So, maybe that split needs to happen pronto. For those who oppose Corbyn but still advocate neoliberal, capitalist economics maybe they could join the Lib Dems or make a new party with some vague euphemism for a title and continue presenting themselves as the lighter shade of blue option, which Blair began many years ago. I’m not trying to be glib in my analysis of their economics and, boy, do we need a functioning alternative to the Tories, but whilst I think the ‘centre’ ground of politics has just torn itself apart there are plenty of people who still wish to inhabit it (not that neoliberal capitalism can ever really be the ‘centre’ because money will always promote inequality unless suitably contained). Let them have their ‘soft left’ cakes and eat ’em whilst they carry on failing to beat the Tories at their own game. Anyway, Tariq Ali said all this before me in his book The Extreme Centre: A Warning. Meanwhile, the Corbynistas can either keep the Labour Party title or just call themselves Momentum or something. Although I do hope they stop being so violent and hostile toward alternative views because they’ll need to make a lot of new political allies. In fact, the reports of bullying in the Labour Party, stalking, and Corbyn’s refusal to support a secret ballot (so as to protect the identities of those who voted against him) suggest there are still many emotionally immature and unstable people in the Party.

One hundred and thirty-two years ago the Fabian Society was established as a precursor to the Labour Party. At its heart was representing the ‘working man’ and challenging the establishment but this was when there were flourishing working class communities centred around key industries like mining. Those industries no longer exist and work isn’t what it used to be (especially with the rise of automisation), so whilst the ideals of Corbyn’s Labour are still vital (we do need a welfare state and an end to austerity), yesterday’s solutions cannot answer all of today’s problems. We need a lot of big new ideas. But there aren’t any, I hear you cry. Wrong. I know someone’s whose got ’em and her name is Caroline Lucas – y’know, the woman who is always spot on in the things she says but gets basically 0 seconds of media time. Gotta love ’em Greens.

 

Operation Breentry

Why, sometimes I’ve believed as many as six impossible things before breakfast.”

The Red Queen, Alice In Wonderland

If we can put people on the moon, if we can build a world-wide web, if we can invent the Hoover, then we might as well try to keep Britain in the EU. We are caught in a unique period of time and history: the leading parties have no plan for the future and faith in our country and economy is wavering yet the catalyst at the heart of it – the Brexit vote – has not been rendered fact. It is still just a story. It’s a powerful one that many people have accepted and has already had adverse social, political and economic impact but it’s still a story that can be challenged. It’s time for Operation Breentry.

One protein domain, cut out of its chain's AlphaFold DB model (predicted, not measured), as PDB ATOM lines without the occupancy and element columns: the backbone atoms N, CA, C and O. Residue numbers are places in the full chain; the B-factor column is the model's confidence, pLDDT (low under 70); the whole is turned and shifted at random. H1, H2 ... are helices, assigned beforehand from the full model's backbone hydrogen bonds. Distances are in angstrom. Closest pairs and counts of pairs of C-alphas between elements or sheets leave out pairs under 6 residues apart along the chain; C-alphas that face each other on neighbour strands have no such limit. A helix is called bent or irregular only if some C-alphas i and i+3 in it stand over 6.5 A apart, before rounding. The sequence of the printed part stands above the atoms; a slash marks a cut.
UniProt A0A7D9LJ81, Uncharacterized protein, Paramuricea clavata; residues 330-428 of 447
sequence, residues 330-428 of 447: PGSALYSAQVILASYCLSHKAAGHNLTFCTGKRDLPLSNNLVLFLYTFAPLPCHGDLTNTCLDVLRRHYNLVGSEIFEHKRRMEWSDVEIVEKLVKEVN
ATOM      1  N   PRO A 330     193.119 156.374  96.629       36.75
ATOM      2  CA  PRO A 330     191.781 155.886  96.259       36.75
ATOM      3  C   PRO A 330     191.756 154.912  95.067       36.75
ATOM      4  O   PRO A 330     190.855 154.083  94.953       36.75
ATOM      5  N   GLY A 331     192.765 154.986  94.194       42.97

What’s Breentry? It is a movement to stop Britain leaving the EU. It involves emailing MPs asking them to reject the result of the referendum. There’s another initiative to call for a second Referendum and the Parliamentary Petition for that has over 4 million signatures. Meanwhile, people are demonstrating in the street to Remain in the EU and other European leaders like Angela Merkel are advising us to think twice. Unfortunately, many people are already resigned to letting Brexit happen and/or think Breentry could/should never happen. I want to challenge these beliefs.

It’s anti-democratic: To annul a referendum certainly appears anti-democratic but that surely requires living in a functioning democracy. But we don’t. The Leave campaign was anti-democratic – it lied with regards spending on the NHS, it lied with regards limiting immigration (the deals we might do with the EU would involve maintaining freedom of movement anyway) and it was only campaigning against something, it had no plans for after winning. However, even taking the Leave-Remain decision at face value is wrong because the calling for the Referendum itself was anti-democratic. David Cameron, who had entered into Parliament with a slim majority, called it to appease his right-wing back benchers so he could become PM. That is power politics at its worst especially when so many of the electorate did not even vote him in. Remember, our head of state isn’t elected, our House of Lords isn’t elected, our mainstream media is privatised and has a clear agenda and we only vote once very five years. So, yes, Britain is an aspiring democracy but it hasn’t got there yet. All is still to be striven for.